2. Record the starting “room” temperature by holding the bottle cap and
                                     temperature probe in the air for 1 minute. Record this temperature. NOTE:
                                     Do not just set the probe on a desk. If you do, you’ll be recording the desk
                                     temperature. Also, don’t hold the tip of the probe because then you’ll be
                                     taking your temperature.
                                  3. Place one of the four gases (regular air, saturated air, carbon dioxide or
                                     methane) into each of the designated bottles. (Be certain to follow directions
                                     and safety procedures below).
                                  4. Screw the cap on tightly by holding the cap and turning the bottle. (Although
                                     in the reverse, counterclockwise direction, this is the way a good bottle of
                                     champagne should be opened!)
                                  5. Place all the bottles at a designated distance from the light source (we
                                     recommend not less than a foot, and no more than a foot and one-half.)
                                  6. Plug in the lamp and turn it on, and start collecting and recording
                                     temperature on the data chart provided every minute for 15 minutes. After
                                     15 minutes, turn the light off and continue recording the temperature for an
                                     additional 10 minutes.
                                  7. Plot the data you collected down in step 7 for temperature (Y) and time (X)
                                     on the data graph provided.

                              For the bottle with air: Just tighten the cap.

                              For the bottle with saturated air: Place a piece of saturated sponge in the bottom
                              of the bottle. Make certain it is large enough to cover at least half of the bottom of
                              the bottle.

                              For the bottle with carbon dioxide and for pouring the gas into the bottle:
                              Carbon dioxide can be easily made with baking soda and vinegar. Vinegar (acetic
                              acid) CH3COOH, and baking soda (sodium bicarbonate) NaHCO3 produces an
                              acid-base reaction when they come in contact with one another. The fizzing and
                              bubbling indicates that a gas (CO2) is being produced. Chemically, the reaction is:
                                             CH3COOH + NaHCO3 ---> CH3COONa + H2CO3

                              The H2CO3 (carbonic acid) quickly turns into carbon dioxide and water.
                                    H2CO3 ---> H2O + CO2
                                      (The CO2 is what you see in the foaming and bubbling in this reaction.)

                              Pour 30 ml (about 1 ounce) of vinegar into a plastic cup or beaker. Spoon in ½ tsp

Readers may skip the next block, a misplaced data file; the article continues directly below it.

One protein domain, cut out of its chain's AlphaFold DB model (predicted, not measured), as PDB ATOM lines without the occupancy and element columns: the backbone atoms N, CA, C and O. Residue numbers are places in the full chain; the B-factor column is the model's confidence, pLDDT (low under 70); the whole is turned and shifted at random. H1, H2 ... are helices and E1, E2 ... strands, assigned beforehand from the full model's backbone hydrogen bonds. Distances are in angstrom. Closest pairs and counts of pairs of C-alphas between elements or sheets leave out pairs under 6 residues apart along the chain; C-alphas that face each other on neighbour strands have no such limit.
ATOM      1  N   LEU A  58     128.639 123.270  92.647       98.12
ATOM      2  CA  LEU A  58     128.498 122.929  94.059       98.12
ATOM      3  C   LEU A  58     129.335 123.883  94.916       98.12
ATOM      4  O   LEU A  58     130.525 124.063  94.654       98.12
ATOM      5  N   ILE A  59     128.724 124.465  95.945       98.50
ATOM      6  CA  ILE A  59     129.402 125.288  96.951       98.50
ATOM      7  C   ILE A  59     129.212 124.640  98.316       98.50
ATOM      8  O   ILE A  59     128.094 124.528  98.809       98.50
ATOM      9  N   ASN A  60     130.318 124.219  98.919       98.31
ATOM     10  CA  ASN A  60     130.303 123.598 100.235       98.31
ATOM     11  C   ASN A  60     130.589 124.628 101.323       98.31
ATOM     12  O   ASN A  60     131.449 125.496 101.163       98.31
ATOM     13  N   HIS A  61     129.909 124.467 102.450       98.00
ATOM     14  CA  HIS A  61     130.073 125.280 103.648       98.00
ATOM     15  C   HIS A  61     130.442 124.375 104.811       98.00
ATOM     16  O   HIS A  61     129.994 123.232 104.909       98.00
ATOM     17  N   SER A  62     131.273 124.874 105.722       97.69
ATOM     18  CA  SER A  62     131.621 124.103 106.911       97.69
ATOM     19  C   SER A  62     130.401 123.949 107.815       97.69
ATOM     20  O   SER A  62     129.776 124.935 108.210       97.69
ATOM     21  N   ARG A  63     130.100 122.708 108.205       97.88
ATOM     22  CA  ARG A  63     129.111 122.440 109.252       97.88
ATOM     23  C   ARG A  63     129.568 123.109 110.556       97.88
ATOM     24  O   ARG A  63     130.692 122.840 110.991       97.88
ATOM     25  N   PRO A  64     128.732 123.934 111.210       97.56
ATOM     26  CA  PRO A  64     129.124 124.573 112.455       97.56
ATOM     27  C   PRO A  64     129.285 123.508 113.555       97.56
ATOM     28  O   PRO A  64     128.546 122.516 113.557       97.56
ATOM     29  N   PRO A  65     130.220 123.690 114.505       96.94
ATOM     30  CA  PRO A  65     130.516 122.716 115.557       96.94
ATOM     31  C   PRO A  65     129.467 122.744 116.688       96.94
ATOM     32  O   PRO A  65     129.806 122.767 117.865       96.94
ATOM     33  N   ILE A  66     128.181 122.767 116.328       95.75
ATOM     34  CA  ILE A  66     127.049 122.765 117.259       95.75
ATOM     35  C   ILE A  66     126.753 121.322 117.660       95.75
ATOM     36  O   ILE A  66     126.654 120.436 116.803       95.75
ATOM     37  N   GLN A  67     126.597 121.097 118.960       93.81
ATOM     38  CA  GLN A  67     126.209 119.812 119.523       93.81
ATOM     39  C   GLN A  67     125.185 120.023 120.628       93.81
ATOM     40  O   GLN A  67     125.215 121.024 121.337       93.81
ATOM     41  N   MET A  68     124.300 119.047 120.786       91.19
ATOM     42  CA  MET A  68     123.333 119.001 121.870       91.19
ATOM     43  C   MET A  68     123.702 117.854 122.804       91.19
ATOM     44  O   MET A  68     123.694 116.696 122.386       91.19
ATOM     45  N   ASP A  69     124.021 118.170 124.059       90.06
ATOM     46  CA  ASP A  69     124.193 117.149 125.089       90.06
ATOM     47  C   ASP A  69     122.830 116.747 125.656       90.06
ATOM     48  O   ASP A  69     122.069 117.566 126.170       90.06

of baking powder. Allow the reaction to bubble and fizz without disturbing it. When
                              the fizzing is over, carefully pour the CO2 into the bottle. [Adding more vinegar and
                              baking soda will just make the reaction bubble excessively, and the CO2 will tend to
                              bubble over the beaker and you won’t be able to get it into the bottle.] BE
                              CERTAIN NOT TO POUR ANY LIQUID INTO THE BOTTLE! Repeat this process
                              two more times. Put the cap on the bottle.

U.S. Department of the Interior                                                 Science Education Handout, March 2011
U.S. Geological Survey                                                                                         Page 4
                              Note: CO2 gas is more dense than air. It will stay in the beaker, forcing out the air.
                              Although you can’t see it, you can pour CO2 gas out of the beaker just like you
                              would pour a liquid. By way of teacher demonstration, a match can be lit and
                              placed down into the gas. The match will be extinguished showing that the oxygen
                              in the air has now been forced out, replaced by the carbon dioxide. Students can
                              also feel the CO2 being poured out of the beaker because it’s cold (similar to cold
                              carbon dioxide gas coming out of a fire extinguisher). As the reaction with baking
                              soda and vinegar is “endothermic,” meaning that energy (as well as CO2) leaves
                              the products during the reaction cold, care should be taken not to introduce any of
                              the liquid into the bottle as it will continue to keep the temperature of the liquid

                              For Methane: As methane is lighter than air, simply invert the bottle over a gas jet